What was really surprising was the age of the tombs. The cemetery clearly dated from the time of the so-called A-Group - a prehistoric people believed to have dominated lower Nubia from about 3800 to 3100 B.C. Of all the numerous items discovered, the most significant were found in an A-Group grave site, called Cemetery L, which yielded artifacts that were created six to seven generations (approximately 200 years) before the start of the First Dynasty in Egypt, 3150 B.C. All told, more than 1,000 complete and fragmentary painted pots, and over 100 stone vessels.

The range of these and other fragments from the plundered cemetery began to indicate a wealth and complexity that could only be called royal. In addition to huge quantities of native pottery, the tombs were filled with bottles, flasks, bowls, and large storage jars from Egypt - many inscribed with hieroglyphs. There were also vessels from Syria-Palestine of a type that had never been found in Egypt and that may have indicated a direct trade link between Nubia and Asia. These findings included five major groups: 1 - items probably from Sudan 2 - items very similar to a culture previously know as C-Group, which was found in Nubia and in Egypt up to the New Kingdom (2300 - 1500 B.C.) 3 - Egyptian pottery, some of which had early forms of hieroglyphic writing 4 - items from the Levant (Syria and Palestine area) 5 - badly damaged objects of Egyptian and Sudanese origin
alt.history.ancient-egypt.narkive.com...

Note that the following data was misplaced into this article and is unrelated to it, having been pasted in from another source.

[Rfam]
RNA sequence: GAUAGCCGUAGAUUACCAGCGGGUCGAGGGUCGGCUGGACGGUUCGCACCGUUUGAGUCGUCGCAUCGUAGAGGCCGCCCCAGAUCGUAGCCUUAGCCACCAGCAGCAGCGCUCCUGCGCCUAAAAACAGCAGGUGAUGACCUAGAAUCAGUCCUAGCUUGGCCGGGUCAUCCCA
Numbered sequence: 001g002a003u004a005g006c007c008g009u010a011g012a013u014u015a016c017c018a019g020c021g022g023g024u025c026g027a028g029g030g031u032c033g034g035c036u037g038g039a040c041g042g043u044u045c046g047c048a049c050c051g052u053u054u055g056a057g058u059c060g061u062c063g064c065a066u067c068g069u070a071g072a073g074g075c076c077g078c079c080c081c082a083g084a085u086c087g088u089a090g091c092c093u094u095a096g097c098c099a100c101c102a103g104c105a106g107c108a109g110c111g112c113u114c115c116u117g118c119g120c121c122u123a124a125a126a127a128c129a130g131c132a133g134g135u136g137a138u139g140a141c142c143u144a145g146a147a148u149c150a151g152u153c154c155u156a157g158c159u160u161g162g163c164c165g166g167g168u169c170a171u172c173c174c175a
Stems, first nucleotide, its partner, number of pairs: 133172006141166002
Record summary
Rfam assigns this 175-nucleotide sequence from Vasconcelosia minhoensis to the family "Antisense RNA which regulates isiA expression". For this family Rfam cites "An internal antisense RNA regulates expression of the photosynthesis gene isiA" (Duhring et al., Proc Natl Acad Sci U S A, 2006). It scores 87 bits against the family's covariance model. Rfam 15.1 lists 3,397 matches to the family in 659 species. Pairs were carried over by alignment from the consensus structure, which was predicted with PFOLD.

And here
Before The Pyramids Edited By Emily Teeter.
More ^ detailed than my first link.
The fact is they were much more than just sud busters or cow pokes, they traded in gold and others goodies these folks were no sleepy backwater...hint hence the Name "Nubia"= a place of gold aka Ta-Seti.
edit on 28-1-2017 by Spider879 because: (no reason given)



posted on Jan, 28 2017 @ 10:39 PM
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the Egyptian boats were made of reeds all bundled together...

the similarity with wooden boats specifically detailed to mimic sea-monsters by the Norse or Swedes or Finns is just a coincidence

the primitive petroglyphs were not sophisticated enough to show the reed boats had no Leviathan Head image as did the Viking longboats


interesting thread idea though



posted on Jan, 28 2017 @ 11:42 PM
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originally posted by: Spider879

Before The Pyramids Edited By Emily Teeter.
More ^ detailed than my first link.
The fact is they were much more thaT...


Many thanks for the link, Spider. Love Teeter's work. Didn't have that one in my collection.



posted on Jan, 28 2017 @ 11:44 PM
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posted on Jan, 29 2017 @ 12:22 AM
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a reply to: Byrd

U.R welcome, what I found fascinating is that some of the shards and pottery were not merely decorative but tells a story before true writing, ex;